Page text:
Responsibility for fire and rescue policy moves from DCLG to the Home Office

Mike Penning

Mike Penning

With immediate effect, responsibility for fire and rescue policy has transferred from the Department for Communities and Local Government to the Home Office.

Prime Minister David Cameron has confirmed that ministerial responsibility for fire and rescue policy moves to the Home Office from the Department for Communities and Local Government in order to support a “radical transformation” of how the police service and Fire and Rescue Services work together. Mike Penning will assume responsibility for the portfolio, becoming Minister for Policing, Fire, Criminal Justice and Victims.

The move delivers on the Conservative Government’s Manifesto commitment to realise greater joint working between the police service and the fire service, paving the way for improvements in local fire and policing provision by providing clear leadership, supporting greater collaboration and delivering value for money for the taxpayer. It will also allow the Government to share good practice more effectively on areas such as procurement and fire prevention.

The Government recently consulted on proposals looking to enable Police and Crime Commissioners to take on greater responsibility for fire services at the local level.

The response across the country to recent flooding shows how well the police and fire services already work together to protect the public and support local communities. In times of crisis, of course, the two services co-operate closely when it comes to operations. That’s also the case, though, on a more routine basis.

Successful collaboration evidenced

According to the Government, there are already several excellent examples of successful collaboration between police forces and fire services across the country:

  • In Northamptonshire, a joint collaboration programme includes the sharing of training, premises and a joint operations team across the three Emergency Services. This is expected to contribute to police service savings of £21 million as well as £2 million worth of savings for the fire service over four years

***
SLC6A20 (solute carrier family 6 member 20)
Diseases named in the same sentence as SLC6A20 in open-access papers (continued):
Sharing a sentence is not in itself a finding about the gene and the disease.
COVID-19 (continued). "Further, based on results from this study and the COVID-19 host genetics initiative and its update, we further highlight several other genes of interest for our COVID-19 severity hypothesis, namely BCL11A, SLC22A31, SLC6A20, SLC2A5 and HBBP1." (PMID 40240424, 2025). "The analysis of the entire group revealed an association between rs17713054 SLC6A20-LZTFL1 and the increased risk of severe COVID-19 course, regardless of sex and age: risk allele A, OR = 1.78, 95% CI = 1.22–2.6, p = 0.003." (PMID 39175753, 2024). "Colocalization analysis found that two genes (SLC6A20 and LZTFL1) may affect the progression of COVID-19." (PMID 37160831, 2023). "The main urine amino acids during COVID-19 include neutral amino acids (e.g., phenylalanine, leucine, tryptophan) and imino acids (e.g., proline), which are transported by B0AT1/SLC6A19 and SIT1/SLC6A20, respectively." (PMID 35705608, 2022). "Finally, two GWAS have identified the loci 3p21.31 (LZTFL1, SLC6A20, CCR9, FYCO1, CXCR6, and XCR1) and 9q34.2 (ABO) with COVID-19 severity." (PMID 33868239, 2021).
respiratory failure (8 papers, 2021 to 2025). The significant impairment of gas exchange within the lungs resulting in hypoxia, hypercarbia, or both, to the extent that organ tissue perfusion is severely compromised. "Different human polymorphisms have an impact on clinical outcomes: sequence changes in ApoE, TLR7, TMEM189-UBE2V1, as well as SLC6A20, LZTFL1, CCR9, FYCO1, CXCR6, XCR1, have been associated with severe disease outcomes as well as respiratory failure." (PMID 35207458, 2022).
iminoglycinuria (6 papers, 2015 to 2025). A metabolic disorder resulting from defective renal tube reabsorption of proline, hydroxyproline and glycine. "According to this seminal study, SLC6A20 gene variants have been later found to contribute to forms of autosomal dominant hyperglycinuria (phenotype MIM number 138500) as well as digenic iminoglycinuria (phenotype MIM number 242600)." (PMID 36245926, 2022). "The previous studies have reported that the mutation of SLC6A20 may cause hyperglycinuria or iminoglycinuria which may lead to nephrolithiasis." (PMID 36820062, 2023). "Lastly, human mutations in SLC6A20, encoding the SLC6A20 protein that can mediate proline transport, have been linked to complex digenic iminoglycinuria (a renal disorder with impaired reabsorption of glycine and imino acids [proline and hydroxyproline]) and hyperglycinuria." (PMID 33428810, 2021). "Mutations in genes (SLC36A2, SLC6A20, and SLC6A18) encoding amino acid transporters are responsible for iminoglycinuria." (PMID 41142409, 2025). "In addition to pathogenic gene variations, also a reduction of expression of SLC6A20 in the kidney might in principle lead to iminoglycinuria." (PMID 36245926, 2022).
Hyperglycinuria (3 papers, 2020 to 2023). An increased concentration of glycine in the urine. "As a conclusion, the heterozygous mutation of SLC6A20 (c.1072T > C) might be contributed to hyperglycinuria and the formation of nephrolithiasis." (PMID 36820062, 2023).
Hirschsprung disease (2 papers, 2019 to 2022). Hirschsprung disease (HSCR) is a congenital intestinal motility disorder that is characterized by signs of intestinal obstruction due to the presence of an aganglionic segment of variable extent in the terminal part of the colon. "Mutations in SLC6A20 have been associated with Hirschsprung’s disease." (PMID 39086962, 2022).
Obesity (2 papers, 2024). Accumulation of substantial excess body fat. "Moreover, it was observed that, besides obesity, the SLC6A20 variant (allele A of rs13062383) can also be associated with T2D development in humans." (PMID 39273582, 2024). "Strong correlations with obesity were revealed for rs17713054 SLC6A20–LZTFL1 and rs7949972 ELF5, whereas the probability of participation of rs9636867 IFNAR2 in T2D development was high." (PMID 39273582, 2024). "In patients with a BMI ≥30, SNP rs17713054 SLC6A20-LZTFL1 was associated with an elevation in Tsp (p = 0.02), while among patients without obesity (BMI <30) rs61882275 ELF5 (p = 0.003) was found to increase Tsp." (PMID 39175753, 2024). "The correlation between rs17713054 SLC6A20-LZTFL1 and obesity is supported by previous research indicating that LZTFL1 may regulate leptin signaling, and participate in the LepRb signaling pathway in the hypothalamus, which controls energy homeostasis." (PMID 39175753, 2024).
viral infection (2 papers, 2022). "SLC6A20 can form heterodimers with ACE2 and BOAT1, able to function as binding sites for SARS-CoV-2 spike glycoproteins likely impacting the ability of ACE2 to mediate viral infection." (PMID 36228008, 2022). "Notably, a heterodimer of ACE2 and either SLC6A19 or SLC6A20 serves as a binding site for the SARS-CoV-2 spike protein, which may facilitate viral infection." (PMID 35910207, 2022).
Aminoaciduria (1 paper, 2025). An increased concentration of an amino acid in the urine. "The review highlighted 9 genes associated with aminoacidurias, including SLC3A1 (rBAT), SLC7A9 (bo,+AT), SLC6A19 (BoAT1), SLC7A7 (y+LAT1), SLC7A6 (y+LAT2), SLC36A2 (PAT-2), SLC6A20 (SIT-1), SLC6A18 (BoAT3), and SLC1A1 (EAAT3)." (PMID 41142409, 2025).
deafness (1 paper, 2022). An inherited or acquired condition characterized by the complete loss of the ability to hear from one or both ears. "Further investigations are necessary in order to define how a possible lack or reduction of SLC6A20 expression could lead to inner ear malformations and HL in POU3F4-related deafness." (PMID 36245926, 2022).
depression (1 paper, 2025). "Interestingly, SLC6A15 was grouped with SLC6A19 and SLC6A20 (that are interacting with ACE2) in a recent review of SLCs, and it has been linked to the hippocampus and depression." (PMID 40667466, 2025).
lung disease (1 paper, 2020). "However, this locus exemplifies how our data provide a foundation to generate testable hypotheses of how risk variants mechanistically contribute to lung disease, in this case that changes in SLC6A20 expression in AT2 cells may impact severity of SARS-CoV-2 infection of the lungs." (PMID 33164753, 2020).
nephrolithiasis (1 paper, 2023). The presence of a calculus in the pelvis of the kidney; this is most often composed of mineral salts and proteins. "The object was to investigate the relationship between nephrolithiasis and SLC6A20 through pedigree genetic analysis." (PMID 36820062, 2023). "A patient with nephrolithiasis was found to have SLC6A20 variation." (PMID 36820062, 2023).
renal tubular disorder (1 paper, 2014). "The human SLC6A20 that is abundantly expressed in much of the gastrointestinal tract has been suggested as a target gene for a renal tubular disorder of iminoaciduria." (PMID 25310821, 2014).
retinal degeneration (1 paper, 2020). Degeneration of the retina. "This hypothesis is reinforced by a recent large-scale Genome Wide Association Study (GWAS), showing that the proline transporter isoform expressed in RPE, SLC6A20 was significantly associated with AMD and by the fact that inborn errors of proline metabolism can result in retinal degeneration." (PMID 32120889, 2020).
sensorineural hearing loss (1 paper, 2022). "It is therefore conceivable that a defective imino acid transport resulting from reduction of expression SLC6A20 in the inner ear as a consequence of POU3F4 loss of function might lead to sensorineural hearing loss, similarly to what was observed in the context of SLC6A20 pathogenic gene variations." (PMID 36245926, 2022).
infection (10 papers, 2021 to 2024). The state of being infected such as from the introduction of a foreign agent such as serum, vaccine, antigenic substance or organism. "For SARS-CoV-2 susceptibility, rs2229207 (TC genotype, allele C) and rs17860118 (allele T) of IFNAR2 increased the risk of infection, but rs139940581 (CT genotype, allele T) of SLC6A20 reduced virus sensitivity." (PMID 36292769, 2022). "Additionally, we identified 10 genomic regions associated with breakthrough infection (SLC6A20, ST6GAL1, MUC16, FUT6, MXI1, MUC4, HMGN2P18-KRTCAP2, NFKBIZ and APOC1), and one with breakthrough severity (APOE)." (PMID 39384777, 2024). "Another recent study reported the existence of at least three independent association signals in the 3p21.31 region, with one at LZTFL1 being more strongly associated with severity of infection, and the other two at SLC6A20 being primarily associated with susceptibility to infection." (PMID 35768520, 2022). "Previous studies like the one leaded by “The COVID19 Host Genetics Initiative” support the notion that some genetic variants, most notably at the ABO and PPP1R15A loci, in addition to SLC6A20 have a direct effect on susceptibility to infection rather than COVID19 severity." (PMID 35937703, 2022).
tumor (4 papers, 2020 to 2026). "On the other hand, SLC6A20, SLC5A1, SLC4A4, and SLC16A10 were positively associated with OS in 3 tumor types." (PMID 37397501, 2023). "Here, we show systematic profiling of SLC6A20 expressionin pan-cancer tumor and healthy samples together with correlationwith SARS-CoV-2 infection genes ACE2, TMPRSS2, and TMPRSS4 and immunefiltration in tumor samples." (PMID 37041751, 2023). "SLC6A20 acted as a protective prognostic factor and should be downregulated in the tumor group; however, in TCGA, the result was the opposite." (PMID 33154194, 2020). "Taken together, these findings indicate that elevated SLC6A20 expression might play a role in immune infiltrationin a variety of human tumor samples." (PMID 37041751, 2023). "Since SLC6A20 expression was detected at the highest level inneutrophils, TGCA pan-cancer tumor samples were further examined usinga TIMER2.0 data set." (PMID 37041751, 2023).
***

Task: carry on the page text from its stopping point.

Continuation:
• In Durham, Tri-Service Community Safety Responders have been trained to act as PCSOs, retained firefighters and community first responders (ie volunteer, on-call NHS ambulance personnel)
  • In Hampshire, senior police officers now operate out of the Hampshire Fire and Rescue headquarters, saving both services something in the region of £600,000 per annum
  • For their part, the Emergency Services across Surrey and Sussex are developing the Multi-Agency Information Transfer (MAIT) Programme which will create a fully-integrated joint Contact and Control Centre, amalgamating 13 Contact Centres and saving an estimated 7,500 operator hours per year
Karen Bradley

Karen Bradley

The Conservative Government feels there’s still more work to be done in order to encourage this important collaboration. Mike Penning explained: “We believe that better joint working can strengthen the Emergency Services and deliver significant savings and benefits for the public. This is really all about smarter working, reducing the cost of back office functions and freeing-up valuable time for front line staff.”

Penning continued: “In essence, we’re demonstrating at the national level what we’re asking Emergency Services to put in place at the local level. As the minister responsible for both fire and policing, I will absolutely be looking to ensure that both services learn from Best Practice wherever it’s found.”

In addition, Penning commented: “I’d like to record my admiration for the work of our Fire and Rescue Services. That work is, of course, particularly visible at times such as these, when many services are playing such a crucial role in the response to flooding across the nation, but I know the commitment and dedication of all Fire and Rescue Service staff is there day and in day out. They make communities safer places for everyone.”